I was once told that I would outlive several horses, and a host of dogs. It is a fact of life that different species have longer or shorter lifespans. A dear friend and mentor recently experienced the loss of a really fine old horse. He was a lesson horse, on whom I did my first flying changes among other things. He was also the horse that she earned her silver dressage metal on. He will be missed by many, her students, her family and friends. But we will move on, we will remember him and we will honor him in our work with young horses and young riders. He will be in our minds and the lessons we learned on him and from him will be valued. While this has a sad overtone, it is necessary that we experience these times of loss to perhaps make us more aware of the moments that we share with each other and with our critters. Maybe we will be a bit gentler and more appreciative sometimes as we realize that as these moments of togetherness passed by, there may not be another, so we cherish and savor the times we share. Maybe we can slow down a little, and we can take time to just hang out with no specific purpose, only a rub of a wither, or gifting a carrot or horse cookie. Then we might even try hanging out with each other, and enjoy our time together.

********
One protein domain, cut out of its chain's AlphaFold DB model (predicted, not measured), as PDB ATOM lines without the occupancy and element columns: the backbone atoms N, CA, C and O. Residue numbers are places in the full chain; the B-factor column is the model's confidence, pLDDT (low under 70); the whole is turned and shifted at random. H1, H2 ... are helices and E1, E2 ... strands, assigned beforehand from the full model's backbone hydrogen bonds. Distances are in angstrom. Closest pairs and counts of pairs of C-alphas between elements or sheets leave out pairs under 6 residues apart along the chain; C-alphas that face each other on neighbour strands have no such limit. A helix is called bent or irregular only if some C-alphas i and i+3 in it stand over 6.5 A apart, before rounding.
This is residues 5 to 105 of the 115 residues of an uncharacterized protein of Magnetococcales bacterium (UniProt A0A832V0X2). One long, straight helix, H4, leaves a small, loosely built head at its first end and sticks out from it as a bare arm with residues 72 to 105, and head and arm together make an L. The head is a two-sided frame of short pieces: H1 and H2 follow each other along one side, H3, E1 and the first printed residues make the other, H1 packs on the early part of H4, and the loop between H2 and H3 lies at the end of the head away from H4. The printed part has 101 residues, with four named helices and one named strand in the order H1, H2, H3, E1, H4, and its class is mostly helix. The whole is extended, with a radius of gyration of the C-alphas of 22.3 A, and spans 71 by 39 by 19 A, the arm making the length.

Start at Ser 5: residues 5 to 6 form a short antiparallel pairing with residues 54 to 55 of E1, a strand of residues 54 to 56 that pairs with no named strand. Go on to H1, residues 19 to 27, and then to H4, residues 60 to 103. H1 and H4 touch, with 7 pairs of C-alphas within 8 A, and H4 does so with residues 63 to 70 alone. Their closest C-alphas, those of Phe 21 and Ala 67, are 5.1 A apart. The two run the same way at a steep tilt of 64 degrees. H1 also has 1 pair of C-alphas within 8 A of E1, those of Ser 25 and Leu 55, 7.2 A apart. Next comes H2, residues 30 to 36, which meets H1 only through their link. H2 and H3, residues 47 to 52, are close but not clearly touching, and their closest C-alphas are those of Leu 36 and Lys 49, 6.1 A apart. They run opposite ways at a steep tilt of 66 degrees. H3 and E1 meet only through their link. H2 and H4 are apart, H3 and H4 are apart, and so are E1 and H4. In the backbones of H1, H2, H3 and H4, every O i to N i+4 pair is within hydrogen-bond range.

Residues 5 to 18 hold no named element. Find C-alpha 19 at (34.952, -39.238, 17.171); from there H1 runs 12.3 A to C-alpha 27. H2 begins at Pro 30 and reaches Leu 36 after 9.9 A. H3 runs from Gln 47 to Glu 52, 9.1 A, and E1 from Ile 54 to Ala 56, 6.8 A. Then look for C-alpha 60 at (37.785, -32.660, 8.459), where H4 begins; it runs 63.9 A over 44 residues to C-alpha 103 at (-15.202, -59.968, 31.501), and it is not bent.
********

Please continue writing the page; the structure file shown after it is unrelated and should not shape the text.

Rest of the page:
“Time is an endless succession of nows”
say the existentialists. So we need to laugh more, love more, dance more, and take things a touch less seriously. After all life is only a temporary condition. Smile, it improves your face value, and learn a new joke every day “ A horse walks into a bar. The bartender says “so, why the long face?’”
See you next week.